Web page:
For the Drama Course, GCE Sophomores investigated the following guiding question:
How would you give advice as a sonnet?
Here’s the scenario students were challenged with:
Chicago Shakespeare Theater started a public call for reviving the sonnet as a poetic form. They posted an open invitation to High School students from around the world to write a sonnet addressing any character created by Shakespeare. The sonnet needs to describe the character, as well as advise him/her on how to deal with a social or gender issue they are facing in their dramatic world.
Please read and click on different parts of the sonnet below to see the poets perform their sonnet. Write your own sonnet in response to any gender inequalities you see around you and leave it as a comment.
Alignment with Common Core Standards
Reading Standards for Literature
RL 7.5: Analyze how a drama’s or poem’s form or structure (e.g., soliloquy, sonnet) contributes to its meaning.
RL-11-12.3: Analyze the impact of the author’s choices regarding how to develop and relate elements of a story or drama (e.g., where a story is set, how the action is ordered, how the characters are introduced and developed).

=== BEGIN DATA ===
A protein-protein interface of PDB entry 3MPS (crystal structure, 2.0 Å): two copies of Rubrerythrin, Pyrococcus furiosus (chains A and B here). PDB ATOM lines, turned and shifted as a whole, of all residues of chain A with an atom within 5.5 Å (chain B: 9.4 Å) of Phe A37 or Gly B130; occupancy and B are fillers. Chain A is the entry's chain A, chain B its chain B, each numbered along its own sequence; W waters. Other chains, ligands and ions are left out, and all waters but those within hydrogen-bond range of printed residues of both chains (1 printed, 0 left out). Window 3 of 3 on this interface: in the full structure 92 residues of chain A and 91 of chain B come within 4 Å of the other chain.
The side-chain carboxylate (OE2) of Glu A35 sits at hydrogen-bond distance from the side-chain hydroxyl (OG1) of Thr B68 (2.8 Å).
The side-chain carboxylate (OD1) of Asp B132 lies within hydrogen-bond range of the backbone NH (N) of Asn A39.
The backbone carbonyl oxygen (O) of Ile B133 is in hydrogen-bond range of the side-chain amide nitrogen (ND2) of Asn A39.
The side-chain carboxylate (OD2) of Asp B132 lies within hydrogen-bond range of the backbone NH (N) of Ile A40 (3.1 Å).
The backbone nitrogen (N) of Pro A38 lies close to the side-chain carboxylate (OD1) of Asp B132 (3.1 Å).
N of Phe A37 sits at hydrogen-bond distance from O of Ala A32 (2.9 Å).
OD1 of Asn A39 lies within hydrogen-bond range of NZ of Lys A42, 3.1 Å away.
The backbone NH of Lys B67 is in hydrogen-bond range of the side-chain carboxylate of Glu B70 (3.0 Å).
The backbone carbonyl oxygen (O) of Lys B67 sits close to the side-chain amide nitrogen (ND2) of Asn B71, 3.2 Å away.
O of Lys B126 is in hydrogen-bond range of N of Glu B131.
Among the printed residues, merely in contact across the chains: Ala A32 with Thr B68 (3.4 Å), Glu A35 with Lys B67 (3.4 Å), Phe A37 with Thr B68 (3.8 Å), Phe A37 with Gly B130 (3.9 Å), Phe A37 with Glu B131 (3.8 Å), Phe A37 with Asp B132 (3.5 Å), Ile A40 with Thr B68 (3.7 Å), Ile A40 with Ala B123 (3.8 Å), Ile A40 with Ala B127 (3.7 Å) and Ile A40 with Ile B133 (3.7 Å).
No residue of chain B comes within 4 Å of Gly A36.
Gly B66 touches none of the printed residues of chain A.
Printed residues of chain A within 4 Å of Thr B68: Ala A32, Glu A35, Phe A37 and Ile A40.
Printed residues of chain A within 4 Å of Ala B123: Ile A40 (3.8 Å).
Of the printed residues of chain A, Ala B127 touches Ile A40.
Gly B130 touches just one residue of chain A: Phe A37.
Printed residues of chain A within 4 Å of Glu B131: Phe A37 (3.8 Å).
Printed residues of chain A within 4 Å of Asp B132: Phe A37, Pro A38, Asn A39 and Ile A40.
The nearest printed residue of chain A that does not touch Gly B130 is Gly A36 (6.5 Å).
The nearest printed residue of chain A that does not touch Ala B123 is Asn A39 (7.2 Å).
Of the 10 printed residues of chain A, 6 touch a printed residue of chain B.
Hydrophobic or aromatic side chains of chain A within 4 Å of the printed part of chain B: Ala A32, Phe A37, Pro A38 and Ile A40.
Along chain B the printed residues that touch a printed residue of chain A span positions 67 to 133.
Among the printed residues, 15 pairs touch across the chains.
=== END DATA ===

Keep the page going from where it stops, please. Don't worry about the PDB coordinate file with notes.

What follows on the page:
RL-11-12.4: Determine the meaning of words and phrases as they are used in the text, including figurative and connotative meanings; analyze the impact of specific word choices on meaning and tone, including words with multiple meanings or language that is particularly fresh, engaging, or beautiful. (Include Shakespeare as well as other authors.)
RL-11-12.7: Analyze multiple interpretations of a story, drama, or poem (e.g., recorded or live production of a play or recorded novel or poetry), evaluating how each version interprets the source text. (Include at least one play by Shakespeare and one play by an American dramatist.)
RL-11-12.10: By the end of grade 11, read and comprehend literature, including stories, dramas, and poems, in the grades 11–CCR text complexity band proficiently, with scaffolding as needed at the high end of the range.
W.9-10.9: Draw evidence from literary or informational texts to support analysis, reflection, and research.
Writing Standards for Literacy in History/Social Studies, Science, and Technical Subjects
WHST-9.1a: Write arguments focused on discipline-specific content.
a. Introduce precise claim(s), distinguish the claim(s) from alternate or opposing claims, and create an organization that establishes clear relationships among the claim(s), counterclaims, reasons, and evidence.
WHST-9.1: Develop claim(s) and counterclaims fairly, supplying data and evidence for each while pointing out the strengths and limitations of both claim(s) and counterclaims in a discipline-appropriate form and in a manner that anticipates the audience’s knowledge level and concerns.
WHST-9.2d: Use precise language and domain-specific vocabulary to manage the complexity of the topic and convey a style appropriate to the discipline and context as well as to the expertise of likely readers.